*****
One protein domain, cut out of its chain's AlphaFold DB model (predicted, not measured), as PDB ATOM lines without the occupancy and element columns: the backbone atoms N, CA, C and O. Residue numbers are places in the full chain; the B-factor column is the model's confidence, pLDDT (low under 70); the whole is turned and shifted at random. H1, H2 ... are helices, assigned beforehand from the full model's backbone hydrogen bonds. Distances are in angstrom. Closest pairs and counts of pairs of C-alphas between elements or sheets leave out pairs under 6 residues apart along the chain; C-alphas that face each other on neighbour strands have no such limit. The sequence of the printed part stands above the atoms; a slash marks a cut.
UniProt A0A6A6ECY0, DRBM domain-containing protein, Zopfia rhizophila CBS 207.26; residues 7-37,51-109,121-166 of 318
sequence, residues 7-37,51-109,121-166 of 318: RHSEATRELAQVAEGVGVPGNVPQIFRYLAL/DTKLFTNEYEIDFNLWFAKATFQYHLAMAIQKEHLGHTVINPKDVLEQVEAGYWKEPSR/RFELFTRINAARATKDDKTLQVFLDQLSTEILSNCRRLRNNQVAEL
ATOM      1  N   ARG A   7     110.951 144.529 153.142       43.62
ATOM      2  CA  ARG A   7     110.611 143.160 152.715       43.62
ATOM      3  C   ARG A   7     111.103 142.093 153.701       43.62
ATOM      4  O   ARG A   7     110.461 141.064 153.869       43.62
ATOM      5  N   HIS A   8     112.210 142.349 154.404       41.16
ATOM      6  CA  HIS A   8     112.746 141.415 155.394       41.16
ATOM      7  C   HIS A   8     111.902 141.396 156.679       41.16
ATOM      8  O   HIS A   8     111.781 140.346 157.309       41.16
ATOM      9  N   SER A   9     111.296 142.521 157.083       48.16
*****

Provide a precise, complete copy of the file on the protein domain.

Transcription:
One protein domain, cut out of its chain's AlphaFold DB model (predicted, not measured), as PDB ATOM lines without the occupancy and element columns: the backbone atoms N, CA, C and O. Residue numbers are places in the full chain; the B-factor column is the model's confidence, pLDDT (low under 70); the whole is turned and shifted at random. H1, H2 ... are helices, assigned beforehand from the full model's backbone hydrogen bonds. Distances are in angstrom. Closest pairs and counts of pairs of C-alphas between elements or sheets leave out pairs under 6 residues apart along the chain; C-alphas that face each other on neighbour strands have no such limit. The sequence of the printed part stands above the atoms; a slash marks a cut.
UniProt A0A6A6ECY0, DRBM domain-containing protein, Zopfia rhizophila CBS 207.26; residues 7-37,51-109,121-166 of 318
sequence, residues 7-37,51-109,121-166 of 318: RHSEATRELAQVAEGVGVPGNVPQIFRYLAL/DTKLFTNEYEIDFNLWFAKATFQYHLAMAIQKEHLGHTVINPKDVLEQVEAGYWKEPSR/RFELFTRINAARATKDDKTLQVFLDQLSTEILSNCRRLRNNQVAEL
ATOM      1  N   ARG A   7     110.951 144.529 153.142       43.62
ATOM      2  CA  ARG A   7     110.611 143.160 152.715       43.62
ATOM      3  C   ARG A   7     111.103 142.093 153.701       43.62
ATOM      4  O   ARG A   7     110.461 141.064 153.869       43.62
ATOM      5  N   HIS A   8     112.210 142.349 154.404       41.16
ATOM      6  CA  HIS A   8     112.746 141.415 155.394       41.16
ATOM      7  C   HIS A   8     111.902 141.396 156.679       41.16
ATOM      8  O   HIS A   8     111.781 140.346 157.309       41.16
ATOM      9  N   SER A   9     111.296 142.521 157.083       48.16